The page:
There’s also notes spray painted in the ground inside, although that’s been around since the beginning of the crisis, in some form or another. From the upper left it says ‘vermijd drukte’ (avoid busy areas, the rule that recently replaced the stay home as much as possible rule, ‘houd afstand’ (keep your distance), ‘was vaker je handen’ (wash your hands more often). In the middle is the main measure about keeping 1.5 meters distance from others, and at the bottom ‘voorkom €400 boete’ (avoid a €400 fine).
The NS train company have also recently added a ban of taking your bike with you in the train unless you have a special bike for medical purposes. They also temporarily removed the ‘Samenreiskorting’, a 40% discount when you travel with the train outside of peak hours with another person; this person must have either a season pass or a student product for you to qualify for the discount. Here is more information in English.
From 1 June you are required to wear a face mask in all public transportation. I’ve also seen information that only seats by the train window will be available for use, although this page (in Dutch) doesn’t say that directly. It does mention that you should only sit where green stickers are placed, however.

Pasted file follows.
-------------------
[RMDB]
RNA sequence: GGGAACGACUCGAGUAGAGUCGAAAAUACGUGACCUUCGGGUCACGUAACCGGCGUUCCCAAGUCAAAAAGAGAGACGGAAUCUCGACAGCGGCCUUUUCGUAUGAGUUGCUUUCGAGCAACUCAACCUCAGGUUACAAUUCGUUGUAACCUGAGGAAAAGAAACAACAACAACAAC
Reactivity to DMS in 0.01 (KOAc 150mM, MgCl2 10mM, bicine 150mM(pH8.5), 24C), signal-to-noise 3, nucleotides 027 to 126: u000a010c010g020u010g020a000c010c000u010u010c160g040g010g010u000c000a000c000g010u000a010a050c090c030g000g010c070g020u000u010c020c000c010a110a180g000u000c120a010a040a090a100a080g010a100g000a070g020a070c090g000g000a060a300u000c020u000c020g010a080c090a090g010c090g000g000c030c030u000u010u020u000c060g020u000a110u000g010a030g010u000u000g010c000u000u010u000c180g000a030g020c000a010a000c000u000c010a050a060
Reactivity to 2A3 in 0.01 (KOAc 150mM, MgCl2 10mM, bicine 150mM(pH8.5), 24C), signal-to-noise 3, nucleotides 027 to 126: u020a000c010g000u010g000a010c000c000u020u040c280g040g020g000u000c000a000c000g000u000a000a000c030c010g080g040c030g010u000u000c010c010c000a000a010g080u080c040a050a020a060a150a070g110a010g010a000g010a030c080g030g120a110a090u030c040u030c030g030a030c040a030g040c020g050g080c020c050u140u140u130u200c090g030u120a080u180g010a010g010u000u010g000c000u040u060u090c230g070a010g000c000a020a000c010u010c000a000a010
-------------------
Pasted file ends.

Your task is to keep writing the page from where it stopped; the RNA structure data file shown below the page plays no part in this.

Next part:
HTM, The Hague’s bus and tram service, is also working on new measures to prevent the spread of the coronavirus.
This is also by The Hague Centraal station. As you can see, when you leave the tram you are required to exit to the right and walk along the path noted with arrows. Travellers who are waiting for the tram need to wait in the spots marked with blue or red stickers behind the line. The blue stickers show two feet and the red stickers have a QR code. Once everyone has exited the tram they will be allowed to move forward and enter the tram themselves. As The Hague Centraal is a rather busy area, there are workers present if you have questions (you can just see a man standing there in the upper left of the photo).
Back in mid-March HTM implemented a measure asking that travelers not use the button to open or close tram doors or to use the stop button to signal to the driver that they want to get off at the next stop. For the foreseeable future buses and trams will be stopping at every stop and opening every door so that travellers do not have to touch anything extra during the journey. As you can see above, there’s a sign on the tram door requesting that you do not press any buttons as it is no longer required.
It will definitely be interesting to see what the first week of June is like. At the same time that public transportation will be back to a normal schedule, restaurants will be re-opening with limited capacity as well.
I’m a big fan of public transportation and love reading everything about HTM trams, so I just had to share the photo I made about the check-in/check-out machine in one of the local trams:
For years these machines display gibberish about 50% of the time. The machine should read IN/UIT- CHECKEN at this moment, which it… mostly… does. But about 15 seconds prior ‘CHECKEN’ was actually ‘SLURKEN’. I’m not sure why exactly, but one letter randomly changes here and there and random symbols appear on the sides.